Turkish sources say the presence of Turkish warships in Misrata, which is being upgraded to a large naval base, is considered “necessary for the safety of drilling activities in the area”.

Read more: Turkey has developed a plan for an attack and military invasion of Greece

The port of Misrata will be permanently available to the Turkish Armed Forces along with Al-Watiya Air Base, they said.

Erdogan wants to set up a base in Libya to control the two countries in any effort they make, whether through the East Med pipeline or other hydrocarbon exploration and production activities.

Recall that the world-famous Forbes magazine reported yesterday that Turkey is “playing with fire” as it vigorously promotes its controversial activities in the Eastern Mediterranean, facing growing opposition from peripheral countries, many of which have terrible naval forces (including Greece).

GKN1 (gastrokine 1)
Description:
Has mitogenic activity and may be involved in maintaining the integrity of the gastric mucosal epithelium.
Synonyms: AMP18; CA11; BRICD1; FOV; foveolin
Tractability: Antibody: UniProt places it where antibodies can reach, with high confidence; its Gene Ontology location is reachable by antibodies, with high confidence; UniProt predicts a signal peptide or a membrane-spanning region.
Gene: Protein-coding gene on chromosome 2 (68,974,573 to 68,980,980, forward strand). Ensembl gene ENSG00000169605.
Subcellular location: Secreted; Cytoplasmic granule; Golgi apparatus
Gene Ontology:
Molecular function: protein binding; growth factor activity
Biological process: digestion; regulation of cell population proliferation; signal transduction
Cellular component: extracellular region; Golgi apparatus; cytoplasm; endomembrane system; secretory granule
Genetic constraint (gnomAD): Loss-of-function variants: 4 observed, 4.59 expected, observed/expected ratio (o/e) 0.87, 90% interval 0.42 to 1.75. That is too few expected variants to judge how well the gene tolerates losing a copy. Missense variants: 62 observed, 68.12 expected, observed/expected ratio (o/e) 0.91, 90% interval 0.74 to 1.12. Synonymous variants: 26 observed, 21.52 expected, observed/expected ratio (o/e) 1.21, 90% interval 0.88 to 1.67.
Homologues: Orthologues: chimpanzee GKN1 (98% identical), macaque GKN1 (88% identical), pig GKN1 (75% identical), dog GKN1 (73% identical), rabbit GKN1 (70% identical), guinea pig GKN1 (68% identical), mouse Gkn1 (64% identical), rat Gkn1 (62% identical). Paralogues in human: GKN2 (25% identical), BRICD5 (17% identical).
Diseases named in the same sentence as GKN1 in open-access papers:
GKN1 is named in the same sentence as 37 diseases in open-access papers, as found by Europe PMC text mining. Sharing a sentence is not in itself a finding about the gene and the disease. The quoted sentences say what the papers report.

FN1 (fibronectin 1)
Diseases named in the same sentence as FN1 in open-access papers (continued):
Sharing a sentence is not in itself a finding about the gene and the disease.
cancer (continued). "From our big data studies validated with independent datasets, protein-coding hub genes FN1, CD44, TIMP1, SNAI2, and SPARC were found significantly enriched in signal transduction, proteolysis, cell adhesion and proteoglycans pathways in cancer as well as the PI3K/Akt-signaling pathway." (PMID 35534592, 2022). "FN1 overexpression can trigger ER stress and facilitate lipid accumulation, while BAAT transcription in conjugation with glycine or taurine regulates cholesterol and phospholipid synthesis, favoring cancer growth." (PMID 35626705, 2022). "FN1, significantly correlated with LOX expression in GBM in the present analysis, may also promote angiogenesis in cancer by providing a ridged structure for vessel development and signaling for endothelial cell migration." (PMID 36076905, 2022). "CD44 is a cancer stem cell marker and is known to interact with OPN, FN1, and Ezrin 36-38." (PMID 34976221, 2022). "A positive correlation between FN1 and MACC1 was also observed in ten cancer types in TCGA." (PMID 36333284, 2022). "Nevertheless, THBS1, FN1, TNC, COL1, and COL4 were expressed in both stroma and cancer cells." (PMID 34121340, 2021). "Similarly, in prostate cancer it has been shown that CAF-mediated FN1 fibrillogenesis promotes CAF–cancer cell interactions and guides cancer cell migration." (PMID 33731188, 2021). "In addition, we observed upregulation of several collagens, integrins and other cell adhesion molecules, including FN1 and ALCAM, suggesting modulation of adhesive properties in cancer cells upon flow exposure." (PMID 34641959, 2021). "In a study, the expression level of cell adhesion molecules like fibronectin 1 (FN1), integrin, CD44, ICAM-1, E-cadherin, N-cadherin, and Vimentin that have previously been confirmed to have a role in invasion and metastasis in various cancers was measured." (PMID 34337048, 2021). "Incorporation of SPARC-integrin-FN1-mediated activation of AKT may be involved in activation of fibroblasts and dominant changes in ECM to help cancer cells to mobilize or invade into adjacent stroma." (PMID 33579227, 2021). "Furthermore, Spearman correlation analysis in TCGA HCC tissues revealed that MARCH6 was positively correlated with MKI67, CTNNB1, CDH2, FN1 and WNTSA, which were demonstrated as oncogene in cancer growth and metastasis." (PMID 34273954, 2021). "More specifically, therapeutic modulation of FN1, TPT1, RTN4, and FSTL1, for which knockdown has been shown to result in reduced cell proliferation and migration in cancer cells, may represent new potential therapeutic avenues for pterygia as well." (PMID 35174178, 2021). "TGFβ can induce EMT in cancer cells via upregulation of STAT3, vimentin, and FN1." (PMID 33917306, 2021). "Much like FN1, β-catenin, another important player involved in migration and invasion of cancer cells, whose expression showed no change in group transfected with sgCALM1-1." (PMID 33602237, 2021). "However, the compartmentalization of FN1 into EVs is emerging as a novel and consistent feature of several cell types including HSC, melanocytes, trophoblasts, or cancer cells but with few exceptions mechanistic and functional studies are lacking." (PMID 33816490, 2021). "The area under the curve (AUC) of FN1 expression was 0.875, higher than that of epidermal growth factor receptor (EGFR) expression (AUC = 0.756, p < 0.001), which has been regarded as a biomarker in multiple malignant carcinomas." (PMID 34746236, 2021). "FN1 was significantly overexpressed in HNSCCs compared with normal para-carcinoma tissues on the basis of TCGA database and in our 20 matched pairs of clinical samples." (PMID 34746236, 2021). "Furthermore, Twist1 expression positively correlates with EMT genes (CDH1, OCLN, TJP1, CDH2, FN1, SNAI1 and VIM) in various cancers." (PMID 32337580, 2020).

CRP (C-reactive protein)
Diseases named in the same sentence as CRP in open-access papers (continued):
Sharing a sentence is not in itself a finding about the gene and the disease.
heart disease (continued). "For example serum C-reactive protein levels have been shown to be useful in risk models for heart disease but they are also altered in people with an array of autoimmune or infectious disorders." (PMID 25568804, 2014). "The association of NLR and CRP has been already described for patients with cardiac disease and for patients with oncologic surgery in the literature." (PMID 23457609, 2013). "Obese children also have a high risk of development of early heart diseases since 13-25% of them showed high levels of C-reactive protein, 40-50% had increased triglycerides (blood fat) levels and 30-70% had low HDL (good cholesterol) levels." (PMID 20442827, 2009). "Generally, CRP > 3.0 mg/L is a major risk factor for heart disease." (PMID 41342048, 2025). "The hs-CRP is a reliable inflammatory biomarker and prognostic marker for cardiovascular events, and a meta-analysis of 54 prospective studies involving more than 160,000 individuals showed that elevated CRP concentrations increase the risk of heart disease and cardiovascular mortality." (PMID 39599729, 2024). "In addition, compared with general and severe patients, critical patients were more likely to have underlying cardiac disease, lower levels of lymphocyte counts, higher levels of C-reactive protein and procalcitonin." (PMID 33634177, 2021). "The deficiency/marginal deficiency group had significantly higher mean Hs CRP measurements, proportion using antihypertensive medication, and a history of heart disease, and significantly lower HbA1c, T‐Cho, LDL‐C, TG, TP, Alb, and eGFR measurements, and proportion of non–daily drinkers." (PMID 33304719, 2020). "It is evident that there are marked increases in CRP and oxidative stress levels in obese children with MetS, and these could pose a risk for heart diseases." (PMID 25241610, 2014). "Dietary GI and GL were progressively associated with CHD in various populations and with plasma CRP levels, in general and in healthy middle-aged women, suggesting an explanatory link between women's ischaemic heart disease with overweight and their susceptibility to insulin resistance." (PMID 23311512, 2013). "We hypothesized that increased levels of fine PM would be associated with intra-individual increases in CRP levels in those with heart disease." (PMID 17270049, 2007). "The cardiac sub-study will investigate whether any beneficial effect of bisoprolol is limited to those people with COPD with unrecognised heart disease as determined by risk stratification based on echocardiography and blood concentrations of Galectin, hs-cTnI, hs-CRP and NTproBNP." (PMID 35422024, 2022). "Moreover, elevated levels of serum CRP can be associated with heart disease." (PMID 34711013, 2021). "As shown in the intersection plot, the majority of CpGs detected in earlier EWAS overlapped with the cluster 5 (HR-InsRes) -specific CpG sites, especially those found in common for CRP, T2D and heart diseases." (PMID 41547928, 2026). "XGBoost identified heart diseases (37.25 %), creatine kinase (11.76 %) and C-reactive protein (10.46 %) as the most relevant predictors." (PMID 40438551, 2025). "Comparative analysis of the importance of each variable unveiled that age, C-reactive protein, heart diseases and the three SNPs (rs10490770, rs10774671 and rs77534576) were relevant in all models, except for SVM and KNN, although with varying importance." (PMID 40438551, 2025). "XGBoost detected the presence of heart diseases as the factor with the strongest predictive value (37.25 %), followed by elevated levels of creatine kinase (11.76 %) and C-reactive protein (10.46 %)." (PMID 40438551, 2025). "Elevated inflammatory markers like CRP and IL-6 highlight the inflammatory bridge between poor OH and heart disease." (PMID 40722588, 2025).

The French Mistral Tonnerre helicopter, which had a flight to Beirut to help Lebanon, joined last night with the frigate La Fayette and sailed for Cyprus, where it is conducting a naval exercise with the Greek navy.

In essence, Ankara seeks to control the entire Eastern Mediterranean as the country with the largest coastline in the region, which is part of its even more ambitious plan to revive the once Ottoman era, the most hated and bloodthirsty in the world. human history.

Egypt warns Turkey: We’re military power, and Greece is important

Egypt and Greece signed a maritime demarcation agreement last week in a development that has broad economic and mainly geopolitical and defense significance,” a major Cairo newspaper reported on August 12.